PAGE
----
“Busy moms loving and caring for the bodies God gave us.”
It sounds so nice doesn’t it. I hide behind the words on a Pinterest graphic and catchy blog posts. All the while, silently cursing you. You and your scars and your extra pounds and your rashy arms. You. Me.
I have been angry at you for “betraying me.” When, now that I think about it, it is I who have betrayed you.
Your job is thankless. You have housed the inner workings of my being. You are a vessel for all that is me. What you have endured is simply astounding. And still, I see you in the mirror and criticize you and tear you down.
I berate you for not being what you used to be – slim and trim. I remind you of that prior version of you, nigh daily.
I tell you you aren’t good enough anymore. I wish parts of you would change. Other parts, I wish away completely. I push you to change by exercising and then shake my head when you won’t perform, when you get breathless, when you lack energy, or when you simply don’t give me the results I want to see.
I have spent so many words proudly declaring how motherhood has changed me, the astounding realizations my eyes have been opened to, what I’ve learned from it all. I’ve changed. I’m the same person, but very different from who I used to be.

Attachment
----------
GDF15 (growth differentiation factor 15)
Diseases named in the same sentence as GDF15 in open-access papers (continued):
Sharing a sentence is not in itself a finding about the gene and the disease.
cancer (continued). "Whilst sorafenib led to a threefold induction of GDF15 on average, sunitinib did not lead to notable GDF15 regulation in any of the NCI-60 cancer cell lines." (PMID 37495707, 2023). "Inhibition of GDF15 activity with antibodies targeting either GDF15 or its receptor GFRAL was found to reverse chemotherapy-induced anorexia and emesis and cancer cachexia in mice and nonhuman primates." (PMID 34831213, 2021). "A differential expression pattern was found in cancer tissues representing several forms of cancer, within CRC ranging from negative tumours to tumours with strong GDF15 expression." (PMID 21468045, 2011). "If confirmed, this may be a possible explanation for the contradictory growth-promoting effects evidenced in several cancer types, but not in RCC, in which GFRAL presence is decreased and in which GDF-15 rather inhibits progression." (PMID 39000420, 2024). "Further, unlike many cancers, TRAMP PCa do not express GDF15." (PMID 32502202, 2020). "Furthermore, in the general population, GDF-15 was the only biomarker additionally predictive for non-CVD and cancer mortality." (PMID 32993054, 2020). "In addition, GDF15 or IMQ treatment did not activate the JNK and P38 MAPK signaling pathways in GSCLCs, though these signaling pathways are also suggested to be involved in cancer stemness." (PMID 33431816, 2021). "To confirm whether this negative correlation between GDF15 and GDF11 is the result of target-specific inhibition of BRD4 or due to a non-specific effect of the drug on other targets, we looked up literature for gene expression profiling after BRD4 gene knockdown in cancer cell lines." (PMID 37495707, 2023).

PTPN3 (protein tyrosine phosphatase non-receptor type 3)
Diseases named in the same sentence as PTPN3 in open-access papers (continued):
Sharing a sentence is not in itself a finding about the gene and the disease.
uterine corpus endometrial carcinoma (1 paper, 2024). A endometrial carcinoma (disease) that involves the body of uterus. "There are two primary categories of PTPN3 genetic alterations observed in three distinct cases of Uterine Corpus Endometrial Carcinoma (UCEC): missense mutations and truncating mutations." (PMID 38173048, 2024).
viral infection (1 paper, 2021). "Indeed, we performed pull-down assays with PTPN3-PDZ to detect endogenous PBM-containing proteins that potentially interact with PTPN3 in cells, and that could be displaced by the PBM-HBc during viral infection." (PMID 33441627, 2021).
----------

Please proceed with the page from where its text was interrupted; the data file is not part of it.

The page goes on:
But you. How dare you change. How dare you be less than what you once were.
And I forget that it was you who made me a mother. You who carried and grew that child who has changed my world. You who miraculously provided for his nutritional needs for another 2 1/2 years. You whose arms lift him in and out of beds, bathtubs, and car seats – day in and day out.
But instead of thanking you, I curse you and your rolls and your flab and your scars – forgetting the miracle that left you with them.
And above all, in cursing you, I’m cursing your Maker. The one Who knit you together in the womb of your mother. The one Who formed you, fearfully and wonderfully.
I forget that He knew this would happen. Your scars, your pounds, your adrenal fatigue, your food allergies, your irritable bowels, your heart palpitations, and all the things that make you you. He knows your limitations. And He still says, “You are fearfully and wonderfully made.”
And so, today, I’m telling you that it’s okay to be you. That I love you, just the way you are. That I’m sorry for treating you this way.
You have given me the gift of a beautiful child. Your capabilities are amazing. Your scars have made me who I am.
You are beautiful.
And so I am going to raise your hands to the heavens and thank the Creator for you. For making you so fearfully and wonderfully.
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